Hektoen International

A Journal of Medical Humanities

Tag: Literary Vignettes

  • George Orwell: Obsessed with rats

    Howard FischerUppsala, Sweden “Of all the horrors—a rat.”– George Orwell, 1984 It is said that author George Orwell (1903–1950), born Eric Blair, was “obsessed” with rats.1 Rats are mentioned in his novels, essays, diaries, and letters. As he got older, he became more rat-obsessed. He has been called “a kind of literary pied piper dancing…

  • On Voltaire, Akakia, De Maupertuis, and another Akakia

    Avi OhryTel Aviv, Israel When in 1718 François-Marie Arouet (1694–1778) was released from incarceration at the Bastille, he changed his name to Voltaire. Soon he became an “enlightenment writer, historian, and philosopher, famous for his wit, his attacks on the established Catholic Church, and his advocacy of freedom of speech, freedom of religion, and separation…

  • It was the best of times, it was the worst of times

    It was the best of times, it was the worst of times, it was the age of wisdom, it was the age of foolishness, it was the epoch of belief, it was the epoch of incredulity, it was the season of light, it was the season of darkness, it was the spring of hope, it…

  • John Keats statue

    Arpan K. BanerjeeSolihull, England John Keats, born in London in 1795, is one of the finest Romantic poets of the English language. He died at the age of twenty-five in Rome, where he had gone to recover from tuberculosis. The house where he spent the last years of his life, at the base of the…

  • Charlotte Gilman, Weir Mitchell, and “The Yellow Wallpaper”

    Jack RiggsMorgantown, West Virginia, United States Charlotte Perkins Gilman lived a complex and controversial life.1 A prolific writer and lecturer, she advocated for the social, economic, and civic liberation of women.1 She was also a nationalist, eugenicist, and white supremacist.1 Despite her prominent feminist role, “today, Charlotte is primarily remembered for her haunting story [‘The…

  • Agatha Christie’s poisons: Better dying through chemistry

    Howard FischerUppsala, Sweden “Everything is a poison. Nothing is a poison. It is all a matter of dose.”– Claude Bernard, French physiologist (1813–1878) Agatha Christie (1890–1976) wrote sixty-six detective novels, fourteen collections of short stories, and three plays. She is the best selling fiction writer ever published, with two billion books sold. Her works have…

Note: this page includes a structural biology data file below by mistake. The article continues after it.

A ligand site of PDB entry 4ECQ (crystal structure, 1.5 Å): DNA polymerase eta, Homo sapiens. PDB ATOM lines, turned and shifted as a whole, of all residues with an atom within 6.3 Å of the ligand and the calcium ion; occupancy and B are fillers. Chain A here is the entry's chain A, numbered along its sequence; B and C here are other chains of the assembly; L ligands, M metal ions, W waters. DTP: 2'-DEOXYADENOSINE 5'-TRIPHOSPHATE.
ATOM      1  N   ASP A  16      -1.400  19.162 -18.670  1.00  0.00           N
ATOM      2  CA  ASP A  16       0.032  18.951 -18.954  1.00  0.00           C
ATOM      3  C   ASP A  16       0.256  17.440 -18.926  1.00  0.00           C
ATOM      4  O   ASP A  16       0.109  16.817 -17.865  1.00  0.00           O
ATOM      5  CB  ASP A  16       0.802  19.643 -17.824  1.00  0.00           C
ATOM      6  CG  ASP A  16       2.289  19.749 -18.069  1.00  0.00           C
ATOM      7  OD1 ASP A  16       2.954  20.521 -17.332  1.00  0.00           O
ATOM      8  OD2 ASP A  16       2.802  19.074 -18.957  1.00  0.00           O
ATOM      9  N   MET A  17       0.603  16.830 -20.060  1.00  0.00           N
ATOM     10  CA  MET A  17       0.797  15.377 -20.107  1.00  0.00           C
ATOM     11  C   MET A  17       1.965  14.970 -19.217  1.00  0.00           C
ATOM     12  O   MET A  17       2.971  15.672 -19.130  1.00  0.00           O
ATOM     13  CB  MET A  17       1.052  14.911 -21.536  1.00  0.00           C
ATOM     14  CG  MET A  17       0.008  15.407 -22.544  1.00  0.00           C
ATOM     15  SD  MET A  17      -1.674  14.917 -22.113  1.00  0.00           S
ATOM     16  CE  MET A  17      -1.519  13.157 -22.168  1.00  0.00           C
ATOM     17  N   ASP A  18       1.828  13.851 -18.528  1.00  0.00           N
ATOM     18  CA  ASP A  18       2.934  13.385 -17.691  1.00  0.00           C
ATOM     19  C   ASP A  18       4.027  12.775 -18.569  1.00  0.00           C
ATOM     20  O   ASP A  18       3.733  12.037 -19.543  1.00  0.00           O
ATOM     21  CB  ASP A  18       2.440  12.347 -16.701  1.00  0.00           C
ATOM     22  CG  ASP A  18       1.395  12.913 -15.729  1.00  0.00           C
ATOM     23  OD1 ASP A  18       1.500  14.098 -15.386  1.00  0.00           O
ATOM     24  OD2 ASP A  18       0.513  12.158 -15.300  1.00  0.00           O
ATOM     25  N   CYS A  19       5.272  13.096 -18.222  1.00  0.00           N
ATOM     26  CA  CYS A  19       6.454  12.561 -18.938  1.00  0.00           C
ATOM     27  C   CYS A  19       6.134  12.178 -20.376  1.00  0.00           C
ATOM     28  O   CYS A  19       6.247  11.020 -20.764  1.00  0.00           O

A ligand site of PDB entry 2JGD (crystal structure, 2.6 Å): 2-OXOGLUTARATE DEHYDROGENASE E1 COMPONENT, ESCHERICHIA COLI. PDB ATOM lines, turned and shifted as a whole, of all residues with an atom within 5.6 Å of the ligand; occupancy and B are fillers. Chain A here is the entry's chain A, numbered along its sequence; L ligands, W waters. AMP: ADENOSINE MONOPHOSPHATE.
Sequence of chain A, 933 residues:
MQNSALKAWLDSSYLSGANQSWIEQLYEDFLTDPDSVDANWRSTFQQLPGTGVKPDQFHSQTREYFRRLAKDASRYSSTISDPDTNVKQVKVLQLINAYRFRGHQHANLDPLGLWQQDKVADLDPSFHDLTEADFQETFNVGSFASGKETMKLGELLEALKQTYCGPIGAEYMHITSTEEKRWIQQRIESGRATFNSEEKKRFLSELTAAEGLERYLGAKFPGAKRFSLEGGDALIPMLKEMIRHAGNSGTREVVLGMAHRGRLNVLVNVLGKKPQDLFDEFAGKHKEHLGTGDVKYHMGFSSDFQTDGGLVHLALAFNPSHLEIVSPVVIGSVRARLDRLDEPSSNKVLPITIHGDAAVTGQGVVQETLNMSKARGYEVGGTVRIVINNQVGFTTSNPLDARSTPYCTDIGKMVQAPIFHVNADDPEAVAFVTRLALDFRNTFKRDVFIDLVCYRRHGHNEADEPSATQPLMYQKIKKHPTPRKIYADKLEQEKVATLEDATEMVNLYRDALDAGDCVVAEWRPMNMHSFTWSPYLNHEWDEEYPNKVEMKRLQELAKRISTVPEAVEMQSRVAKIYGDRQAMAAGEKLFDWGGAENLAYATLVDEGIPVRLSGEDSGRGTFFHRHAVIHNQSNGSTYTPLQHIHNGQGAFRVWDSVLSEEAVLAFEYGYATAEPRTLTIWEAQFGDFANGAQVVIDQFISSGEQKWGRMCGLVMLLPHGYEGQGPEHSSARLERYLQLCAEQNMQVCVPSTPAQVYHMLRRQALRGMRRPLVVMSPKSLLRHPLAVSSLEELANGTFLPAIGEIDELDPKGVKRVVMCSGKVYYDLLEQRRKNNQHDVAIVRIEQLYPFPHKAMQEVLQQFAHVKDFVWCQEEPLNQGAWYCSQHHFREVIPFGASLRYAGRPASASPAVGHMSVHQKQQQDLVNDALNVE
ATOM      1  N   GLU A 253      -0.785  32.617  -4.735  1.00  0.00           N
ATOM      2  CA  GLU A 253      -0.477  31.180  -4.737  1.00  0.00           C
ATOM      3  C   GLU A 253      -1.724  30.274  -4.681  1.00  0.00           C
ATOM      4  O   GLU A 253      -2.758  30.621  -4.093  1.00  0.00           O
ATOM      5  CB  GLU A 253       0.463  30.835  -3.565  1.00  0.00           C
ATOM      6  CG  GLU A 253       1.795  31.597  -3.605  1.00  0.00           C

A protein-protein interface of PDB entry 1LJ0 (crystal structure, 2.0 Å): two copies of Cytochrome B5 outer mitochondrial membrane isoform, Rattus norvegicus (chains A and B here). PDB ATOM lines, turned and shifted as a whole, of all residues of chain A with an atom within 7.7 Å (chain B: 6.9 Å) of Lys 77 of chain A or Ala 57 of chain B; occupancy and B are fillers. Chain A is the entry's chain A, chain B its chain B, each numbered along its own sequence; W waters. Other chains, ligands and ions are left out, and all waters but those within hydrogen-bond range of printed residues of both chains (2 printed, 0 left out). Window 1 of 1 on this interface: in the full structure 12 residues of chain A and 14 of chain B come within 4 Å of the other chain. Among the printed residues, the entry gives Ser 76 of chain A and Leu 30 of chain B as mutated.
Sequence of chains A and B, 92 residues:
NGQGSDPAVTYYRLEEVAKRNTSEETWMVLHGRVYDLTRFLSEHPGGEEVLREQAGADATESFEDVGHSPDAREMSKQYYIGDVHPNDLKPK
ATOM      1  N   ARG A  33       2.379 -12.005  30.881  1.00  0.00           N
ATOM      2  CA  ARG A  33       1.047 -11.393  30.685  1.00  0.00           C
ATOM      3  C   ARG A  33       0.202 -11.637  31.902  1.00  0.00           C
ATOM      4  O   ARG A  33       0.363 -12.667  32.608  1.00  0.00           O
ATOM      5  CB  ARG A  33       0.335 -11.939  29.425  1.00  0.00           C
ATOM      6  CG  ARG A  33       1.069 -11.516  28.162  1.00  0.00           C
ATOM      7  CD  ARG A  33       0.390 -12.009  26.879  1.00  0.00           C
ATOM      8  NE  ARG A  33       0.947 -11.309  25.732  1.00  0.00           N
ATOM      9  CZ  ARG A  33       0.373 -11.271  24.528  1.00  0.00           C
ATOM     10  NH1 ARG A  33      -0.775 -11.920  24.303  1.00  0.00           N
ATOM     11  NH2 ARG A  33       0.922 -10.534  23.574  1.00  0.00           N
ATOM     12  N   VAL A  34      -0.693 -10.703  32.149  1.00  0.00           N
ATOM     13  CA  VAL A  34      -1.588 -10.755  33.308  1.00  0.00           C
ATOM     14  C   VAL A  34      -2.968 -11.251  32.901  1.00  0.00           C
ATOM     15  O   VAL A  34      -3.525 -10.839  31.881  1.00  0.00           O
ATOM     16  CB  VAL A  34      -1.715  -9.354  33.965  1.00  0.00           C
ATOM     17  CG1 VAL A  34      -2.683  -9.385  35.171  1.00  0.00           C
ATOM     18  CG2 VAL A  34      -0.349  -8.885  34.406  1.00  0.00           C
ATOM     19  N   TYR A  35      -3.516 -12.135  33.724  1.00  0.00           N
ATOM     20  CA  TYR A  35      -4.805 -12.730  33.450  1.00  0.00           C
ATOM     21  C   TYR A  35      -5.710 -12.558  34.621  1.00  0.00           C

• Joseph Conrad and medicine

    Joseph Conrad wrote some of the most renowned novels of the twentieth century. Born in Poland in 1857, he entered the French marine service in 1874, and in 1878 began to work on English ships, eventually commanding his own ship and traveling to distant and exotic places. He learned English in his teens and became…

  • Englishes

    Peter ArnoldSydney, Australia According to Google,1 the language spoken by most people is English (1.5 billion), followed by Mandarin (1.1 billion) and Hindi (0.6 billion). However, of our approaching 8 billion, many more speak another language besides those 1.5 million in the top bracket. This other language has hundreds of “dialects,” which might obscure appreciation…

  • The birth of Oliver Twist

    From the book by Charles Dickens, chapter one: “Although I am not disposed to maintain that being born in a workhouse, is in itself the most fortunate and enviable circumstance that can possibly befall a human being, I do mean to say that in this particular instance, it was the best thing for Oliver Twist…

  • Henry Fielding’s Tom Jones: Feeding fevers

    Sally MetzlerChicago, Illinois, United States For years, physicians and pundits have deliberated the merits of starving or feeding a fever. Even the novel Tom Jones by Henry Fielding (published in 1749) presents a lengthy discourse on the recommended treatment of fever in regard to nutrition.1 As the heroic foundling Jones languishes in bed from a…